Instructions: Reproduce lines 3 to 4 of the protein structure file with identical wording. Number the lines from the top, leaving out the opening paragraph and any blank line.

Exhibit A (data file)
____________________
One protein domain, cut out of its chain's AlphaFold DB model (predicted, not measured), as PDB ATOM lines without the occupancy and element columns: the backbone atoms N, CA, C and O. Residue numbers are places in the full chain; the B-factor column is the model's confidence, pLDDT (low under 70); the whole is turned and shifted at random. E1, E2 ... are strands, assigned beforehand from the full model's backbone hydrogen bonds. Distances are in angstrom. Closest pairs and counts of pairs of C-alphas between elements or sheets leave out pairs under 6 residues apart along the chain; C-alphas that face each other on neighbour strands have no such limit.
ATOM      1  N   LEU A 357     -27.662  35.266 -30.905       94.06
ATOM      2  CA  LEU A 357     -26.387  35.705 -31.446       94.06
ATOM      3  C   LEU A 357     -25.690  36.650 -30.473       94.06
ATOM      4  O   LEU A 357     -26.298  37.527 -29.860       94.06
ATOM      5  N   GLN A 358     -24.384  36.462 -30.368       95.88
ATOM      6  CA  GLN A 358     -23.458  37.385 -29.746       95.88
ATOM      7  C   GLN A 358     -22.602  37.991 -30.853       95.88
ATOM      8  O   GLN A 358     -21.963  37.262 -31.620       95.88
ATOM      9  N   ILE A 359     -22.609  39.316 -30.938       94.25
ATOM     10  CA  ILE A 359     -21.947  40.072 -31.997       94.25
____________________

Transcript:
ATOM      3  C   LEU A 357     -25.690  36.650 -30.473       94.06
ATOM      4  O   LEU A 357     -26.298  37.527 -29.860       94.06